During our 2016 Annual Salary & Career Report, one of the topics Electronic Design surveyed EEs about was what their biggest concerns were as an engineer. Those topics run the gamut from education and human resources issues to issues around pricing and products. Here’s Electronic Design’s list of top concerns among EEs. Also, be sure to check out our 2017 Salary & Career Report, due out this fall.
10. Outsourcing Issues
Issues around outsourcing are nothing new to the electrical and electronics engineering community and it seems as though outsourcing is here to stay. A series of questions arise when the EE considers this reality; luckily Electronic Design has had you covered on outsourcing issues for years, whether it’s avoiding pitfalls in outsourcing your project, picking the right partner for outsourcing manufacturing, establishing strong relationships with those you outsource to, or the simple question of whether or not to outsource at all.
9. Concerns about Job Security
8. Dealing with Reductions in Staff
Unfortunately for EEs and according to the Bureau of Labor Statistics, increases in the inventory of available jobs within the US Labor Market for them is not expected to rise over the coming few years. This is counter to the growth expected in other engineering fields, such as mechanical engineering. Want to keep your EE career on track with a contracting job market? According to the BLS, the strongest growth will be concentrated in heavy construction, satellite communications technologies, infrastructure, and business support services.
7. Age Discrimination
From Sam Davis, Editor at Power Electronics:
“A 2013 report by Aberdeen Group asserts that there will be a limited number of engineers and additional challenges faced by manufacturers. As the supply of engineers goes down, the price it takes to attract this talent will increase: “This causes trouble for many companies; over half of those surveyed indicated a lack of willingness to pay enough for top talent. This means these companies will have to resort to hiring freshly graduated engineers. While it is true new graduates are cheaper to acquire, they are also unproven and may lack the experience or maturity to contribute immediately."
Check out the full article here.
6. Price/Performance Issues
When it comes to price and performance, almost nothing can more easily sink a project or product in development. First, the EE has to explore what his or her requirements are and the best way to approach those from a technological perspective. Then comes sourcing, pricing, and avoiding the pitfalls of unreliable—or worse—counterfeit products. It’s when the EE is trying to fuse these two considerations that they can run into problems. Let us help you through that process with these articles from Electronic Design and sister brand Microwaves & RF:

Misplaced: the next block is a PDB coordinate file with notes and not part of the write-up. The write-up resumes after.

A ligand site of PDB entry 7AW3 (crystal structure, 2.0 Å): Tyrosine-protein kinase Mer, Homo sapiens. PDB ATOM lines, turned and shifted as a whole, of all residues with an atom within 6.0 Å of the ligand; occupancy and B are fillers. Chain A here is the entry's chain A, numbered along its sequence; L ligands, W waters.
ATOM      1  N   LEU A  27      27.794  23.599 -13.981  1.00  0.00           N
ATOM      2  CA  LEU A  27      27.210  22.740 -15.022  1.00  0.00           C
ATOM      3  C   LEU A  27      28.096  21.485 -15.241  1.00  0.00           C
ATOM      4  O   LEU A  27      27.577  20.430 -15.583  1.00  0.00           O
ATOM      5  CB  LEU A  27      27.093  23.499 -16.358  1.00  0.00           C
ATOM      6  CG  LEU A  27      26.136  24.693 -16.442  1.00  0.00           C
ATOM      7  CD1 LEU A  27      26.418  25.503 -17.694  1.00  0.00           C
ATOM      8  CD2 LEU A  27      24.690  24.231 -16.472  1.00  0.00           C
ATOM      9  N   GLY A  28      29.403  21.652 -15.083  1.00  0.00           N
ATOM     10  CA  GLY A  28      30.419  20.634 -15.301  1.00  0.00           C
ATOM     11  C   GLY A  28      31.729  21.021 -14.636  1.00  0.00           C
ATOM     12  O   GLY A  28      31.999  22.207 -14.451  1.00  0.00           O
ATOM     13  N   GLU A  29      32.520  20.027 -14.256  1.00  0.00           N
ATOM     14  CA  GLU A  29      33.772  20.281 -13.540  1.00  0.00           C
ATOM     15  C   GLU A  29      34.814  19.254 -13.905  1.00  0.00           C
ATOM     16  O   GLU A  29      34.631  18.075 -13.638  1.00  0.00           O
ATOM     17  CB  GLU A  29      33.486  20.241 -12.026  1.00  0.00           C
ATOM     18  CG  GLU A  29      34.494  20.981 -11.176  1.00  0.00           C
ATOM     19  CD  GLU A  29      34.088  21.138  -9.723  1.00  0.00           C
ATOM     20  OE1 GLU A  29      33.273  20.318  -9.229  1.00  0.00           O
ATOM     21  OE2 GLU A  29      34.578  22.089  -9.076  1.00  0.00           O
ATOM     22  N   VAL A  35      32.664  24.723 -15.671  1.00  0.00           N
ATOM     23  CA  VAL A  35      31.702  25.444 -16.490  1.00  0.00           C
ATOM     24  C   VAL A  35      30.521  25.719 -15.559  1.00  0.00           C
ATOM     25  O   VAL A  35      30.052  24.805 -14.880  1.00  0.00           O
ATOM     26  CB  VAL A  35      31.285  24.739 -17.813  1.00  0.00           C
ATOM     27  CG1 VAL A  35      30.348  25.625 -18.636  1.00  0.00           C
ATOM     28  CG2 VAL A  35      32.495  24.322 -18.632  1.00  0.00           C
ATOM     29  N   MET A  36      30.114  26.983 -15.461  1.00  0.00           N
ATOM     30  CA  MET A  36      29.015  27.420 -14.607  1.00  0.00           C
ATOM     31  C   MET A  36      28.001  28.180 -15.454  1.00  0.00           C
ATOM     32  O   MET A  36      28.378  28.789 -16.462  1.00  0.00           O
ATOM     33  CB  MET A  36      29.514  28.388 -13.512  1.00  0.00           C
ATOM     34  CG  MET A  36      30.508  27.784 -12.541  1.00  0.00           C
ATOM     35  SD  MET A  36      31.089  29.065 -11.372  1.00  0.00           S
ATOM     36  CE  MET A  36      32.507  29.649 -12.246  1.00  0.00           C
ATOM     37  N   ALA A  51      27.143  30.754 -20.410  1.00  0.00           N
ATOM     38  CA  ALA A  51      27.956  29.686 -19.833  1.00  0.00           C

5. Concerns about the General Health of the Economy
According to EMSI, an economic modeling firm, job postings relative to the number of applicants has worked in the favor of electrical engineers and against electronics engineers (excepting computer engineers) over the past few years. With 5,820 average monthly hires from 2012-2014, the 8,898 job postings available per month at the same time means that not all the job postings were filled with candidates. The labor market for electronics engineers is much tighter.
4. Product Quality Issues
The rise of the threat of counterfeit components and parts has been an ongoing development for many years for EEs. Overcoming these threats can come down to personal and enterprise-level vigilance, with a little help from government standards and accountability. Rockwell Collins became the first company to achieve Counterfeit Avoidance Accreditation for its supply-chain management procedures. Is your firm doing everything it can in the supply chain to overcome the plague of counterfeits?
3. Product Reliability Issues
We’ve seen it in embedded technology, test and measurement technology and even in MEMS—product reliability issues are a constant concern of the design engineer. Part of the solution of to that problem is to keep abreast of the latest technological developments and techniques for ensuring reliability in your products as seen in such Electronic Design and Microwaves & RF articles as the following:
2. Looming Project Deadlines
Sometimes the best way to beat deadlines is to take the easy road when it comes to test. But how do you know when you can cut corners and be less in-depth in testing your products? Daniel Bogdanoff explored that topic earlier this year. That said, we all know that, as James Morra put it in his article exploring automated test equipment, “new chips designed for tiny connected sensors and autonomous cars also require rigorous testing to ensure reliability.” So, what’s an EE to do? Here is a good place to start.
1. Staying Current with New and Emerging Technologies
The biggest concern for EEs in the job market today? How to stay ahead of the curve with the fast-paced development of new and emerging technologies. With the advent of machine learning, artificial intelligence, new materials, augmented reality, and deep learning, we’ve entered a whole new world of production and innovation. Then there’s the IoT revolution, 3D printing, and industrial automation. It’s all enough to make your head spin. The good news: staying informed and educated will provide the EE with the knowledge base to view these new and emerging technologies as opportunities instead of anxieties. Check out these articles on the new and emerging technologies affecting the EE community today: